When a job transfer to Hong Kong came up in 2008 for banker Vikram, Gandhi was determined to keep this social and political whirlwind up. And indeed, her Tai Tam residence has already seen a series of high-profile events, including a coctail party given earlier this year in honour of Cherie Blair, Britain's former first lady and a personal friend of the Gandhis. With its large reception area and airy rooftop, the home is an ideal place to entertain guests on a grand scale. Split over various levels, the house allows the family's private rooms to kept from the eyes of visitors. When guests arrive through the front door on street level, a private lift takes them down to the reception room with its adjacent terrace. An experienced host, Gandhi has skilfully created a welcoming atmosphere by mixing the contemporary space with colourful fabrics and Indian elements, such as a cofee table with a glass top resting on legs in the form of the Taj Mahal's four minarets. "We brought all the furniture from our home in New York. Every cup and every spoon," reveals Gandhi. But in order to give their furniture a fresh note, she decided to change all covers once the pieces were shipped to Hong Kong, choosing bright turquoise and a warm apricot for the sofas. "I wanted colour," she remembers. No less colourful is the art on display in the spacious room. "I see the world as a global village and these paintings represent just that," explains the art lover. There is an abstract painting from an Hawaiian artist, placed over the sofa to mirror the vivid aquamarine of its covers, a naive painting from the Dominican Republic, an artwork by a Bombay painter and a piece by Mexican artist Angelica Labastida, which Gandhi bought on the recommendation of her New York socialite friend, Kimberly Rockefeller.
But the eye is inevitabily drawn to the large windows overlooking the ocean. Divided from the water only by a glass balustrade on the rooftop, one almost feels the home is floating. This effect is achived in an even more dramatic way with the house's infinity swimming pool, situated below the top deck. Open towards the ocean, the water seems to be one with the sea. But the private pool has one advantage over the sea swimming is possible all year around as the water is heated to a pleasant 30 degrees.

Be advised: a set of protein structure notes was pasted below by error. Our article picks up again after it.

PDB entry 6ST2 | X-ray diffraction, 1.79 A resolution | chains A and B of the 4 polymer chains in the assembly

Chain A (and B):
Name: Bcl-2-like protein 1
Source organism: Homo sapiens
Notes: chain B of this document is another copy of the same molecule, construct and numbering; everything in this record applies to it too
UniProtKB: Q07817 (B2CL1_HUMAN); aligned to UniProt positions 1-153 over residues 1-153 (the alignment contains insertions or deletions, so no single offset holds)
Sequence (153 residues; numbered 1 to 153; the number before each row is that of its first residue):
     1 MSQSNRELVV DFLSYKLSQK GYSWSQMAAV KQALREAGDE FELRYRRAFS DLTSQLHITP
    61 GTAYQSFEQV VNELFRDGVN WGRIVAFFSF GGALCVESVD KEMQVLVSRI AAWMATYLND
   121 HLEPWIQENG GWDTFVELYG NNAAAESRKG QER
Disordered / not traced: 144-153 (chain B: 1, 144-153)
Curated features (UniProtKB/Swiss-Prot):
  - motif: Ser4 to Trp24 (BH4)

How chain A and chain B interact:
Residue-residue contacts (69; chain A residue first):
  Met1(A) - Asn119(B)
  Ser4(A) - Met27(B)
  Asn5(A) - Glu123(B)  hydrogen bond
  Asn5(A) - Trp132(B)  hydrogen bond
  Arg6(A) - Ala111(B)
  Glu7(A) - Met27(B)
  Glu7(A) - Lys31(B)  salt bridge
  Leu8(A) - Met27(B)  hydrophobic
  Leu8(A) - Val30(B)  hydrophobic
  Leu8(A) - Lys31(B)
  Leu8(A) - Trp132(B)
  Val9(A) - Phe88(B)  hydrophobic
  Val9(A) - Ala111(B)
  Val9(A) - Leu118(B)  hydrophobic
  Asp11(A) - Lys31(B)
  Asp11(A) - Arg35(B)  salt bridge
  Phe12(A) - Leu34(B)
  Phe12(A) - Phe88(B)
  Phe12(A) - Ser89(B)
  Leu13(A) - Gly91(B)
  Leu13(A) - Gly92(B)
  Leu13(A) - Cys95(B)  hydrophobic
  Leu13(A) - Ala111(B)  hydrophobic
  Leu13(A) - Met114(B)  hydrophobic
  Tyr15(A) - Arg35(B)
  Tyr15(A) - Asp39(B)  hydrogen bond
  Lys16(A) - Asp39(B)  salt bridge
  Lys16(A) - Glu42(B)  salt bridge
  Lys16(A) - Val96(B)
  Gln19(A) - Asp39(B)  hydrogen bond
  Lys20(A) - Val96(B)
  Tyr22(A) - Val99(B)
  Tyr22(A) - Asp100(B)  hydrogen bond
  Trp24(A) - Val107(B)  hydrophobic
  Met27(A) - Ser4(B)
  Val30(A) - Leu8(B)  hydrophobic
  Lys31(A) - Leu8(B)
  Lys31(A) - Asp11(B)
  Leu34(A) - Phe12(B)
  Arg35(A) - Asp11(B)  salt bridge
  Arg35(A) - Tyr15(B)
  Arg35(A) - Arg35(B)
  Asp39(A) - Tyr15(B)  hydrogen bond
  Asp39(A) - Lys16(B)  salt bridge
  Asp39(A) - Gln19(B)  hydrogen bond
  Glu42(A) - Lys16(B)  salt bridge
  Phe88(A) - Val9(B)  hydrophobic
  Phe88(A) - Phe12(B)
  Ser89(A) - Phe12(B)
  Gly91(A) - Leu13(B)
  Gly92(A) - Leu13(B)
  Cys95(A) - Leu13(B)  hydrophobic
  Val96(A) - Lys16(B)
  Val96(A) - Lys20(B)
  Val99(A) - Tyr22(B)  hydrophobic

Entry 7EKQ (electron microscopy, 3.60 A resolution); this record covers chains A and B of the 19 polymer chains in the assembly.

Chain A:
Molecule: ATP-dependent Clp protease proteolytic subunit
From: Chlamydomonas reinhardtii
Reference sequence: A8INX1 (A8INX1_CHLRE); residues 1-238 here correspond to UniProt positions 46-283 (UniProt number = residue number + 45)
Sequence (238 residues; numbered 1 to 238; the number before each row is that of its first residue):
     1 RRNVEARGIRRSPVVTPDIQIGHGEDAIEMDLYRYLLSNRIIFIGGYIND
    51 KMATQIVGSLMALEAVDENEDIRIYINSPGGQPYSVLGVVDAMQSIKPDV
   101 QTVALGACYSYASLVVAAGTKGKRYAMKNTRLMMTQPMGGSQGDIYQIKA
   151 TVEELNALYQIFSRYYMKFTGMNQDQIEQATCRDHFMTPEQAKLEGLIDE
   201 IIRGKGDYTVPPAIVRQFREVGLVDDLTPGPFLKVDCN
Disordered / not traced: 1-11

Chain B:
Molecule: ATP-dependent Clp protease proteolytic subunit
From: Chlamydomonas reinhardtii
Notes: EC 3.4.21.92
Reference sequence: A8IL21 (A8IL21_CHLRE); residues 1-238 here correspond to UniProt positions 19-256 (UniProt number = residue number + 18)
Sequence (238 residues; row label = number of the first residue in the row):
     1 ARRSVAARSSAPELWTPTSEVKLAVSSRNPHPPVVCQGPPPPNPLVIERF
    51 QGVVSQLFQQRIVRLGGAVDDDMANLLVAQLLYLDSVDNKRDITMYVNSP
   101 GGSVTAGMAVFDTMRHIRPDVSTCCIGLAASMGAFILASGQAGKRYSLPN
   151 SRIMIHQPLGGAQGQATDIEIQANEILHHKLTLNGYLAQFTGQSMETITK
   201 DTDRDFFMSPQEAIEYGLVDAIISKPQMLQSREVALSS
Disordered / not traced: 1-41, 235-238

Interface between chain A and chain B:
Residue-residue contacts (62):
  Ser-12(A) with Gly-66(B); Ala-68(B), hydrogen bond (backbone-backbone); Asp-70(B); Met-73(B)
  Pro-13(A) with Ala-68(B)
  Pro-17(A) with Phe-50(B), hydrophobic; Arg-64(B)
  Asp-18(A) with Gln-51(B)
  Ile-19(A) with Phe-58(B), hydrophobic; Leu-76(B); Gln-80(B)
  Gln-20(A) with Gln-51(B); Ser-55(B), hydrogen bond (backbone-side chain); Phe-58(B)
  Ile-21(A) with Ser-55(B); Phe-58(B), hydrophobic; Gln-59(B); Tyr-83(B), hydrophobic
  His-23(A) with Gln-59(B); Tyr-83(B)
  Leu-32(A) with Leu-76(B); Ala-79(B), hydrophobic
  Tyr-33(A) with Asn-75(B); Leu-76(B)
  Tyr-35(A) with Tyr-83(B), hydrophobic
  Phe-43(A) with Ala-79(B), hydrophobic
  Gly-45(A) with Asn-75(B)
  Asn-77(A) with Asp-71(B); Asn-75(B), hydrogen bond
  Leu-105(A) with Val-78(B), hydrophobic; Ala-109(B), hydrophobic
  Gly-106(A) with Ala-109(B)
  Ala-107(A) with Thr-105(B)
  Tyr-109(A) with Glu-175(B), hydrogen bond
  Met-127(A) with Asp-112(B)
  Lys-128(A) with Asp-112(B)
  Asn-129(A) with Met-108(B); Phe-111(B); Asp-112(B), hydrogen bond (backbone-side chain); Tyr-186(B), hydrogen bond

The open kitchen, dining area, family room and bedrooms are situated on the top level of the house, where the mix of Indian elements, contemporary architecture and eclectic art continues. The most prominent piece is a beautiful large portrait of Gandhi's three children, Kiran, Kanika and Kabir. The simple but highly effective painting is an artwork by painter Jim Ceravolo, who has also replicated the likenesses of celebrities such as Rod Stewart and Elton John. Gandhi also commissioned Ceravolo to do a portrait of herself, which she placed over the bed in her and Vikram's bedroom.
Having completed the move back to Asia, Gandhi can now dedicate her time to projects close to her heart again. Two books are on the cards for the energetic woman: one will be a coffee-table book featuring photographs from Gandhi's private archive, the other a spiritual self-healing book similar to Rhonda Byrne's bestseller The Secret.
Gandhi has also been producing segments for a DVD, to be sold along with the coffee-table book, on which she worked with two Emmy Award-winning producers. Gandhi interviewed various personalities, including Charlie Blair, at the family's Thai Tam home, which featured as a set for the segments. "It looks stunning on TV," says Gandhi. Proceeds of her books and DVD will fully go to the Meera and Vikram Gandhi Foundation, a charity set up with her husband. For Gandhi, this is a natural move: I have always been so blassed with my life, I have a comfortable life, a great family and global leaders as friends. I think it is my duty to give back."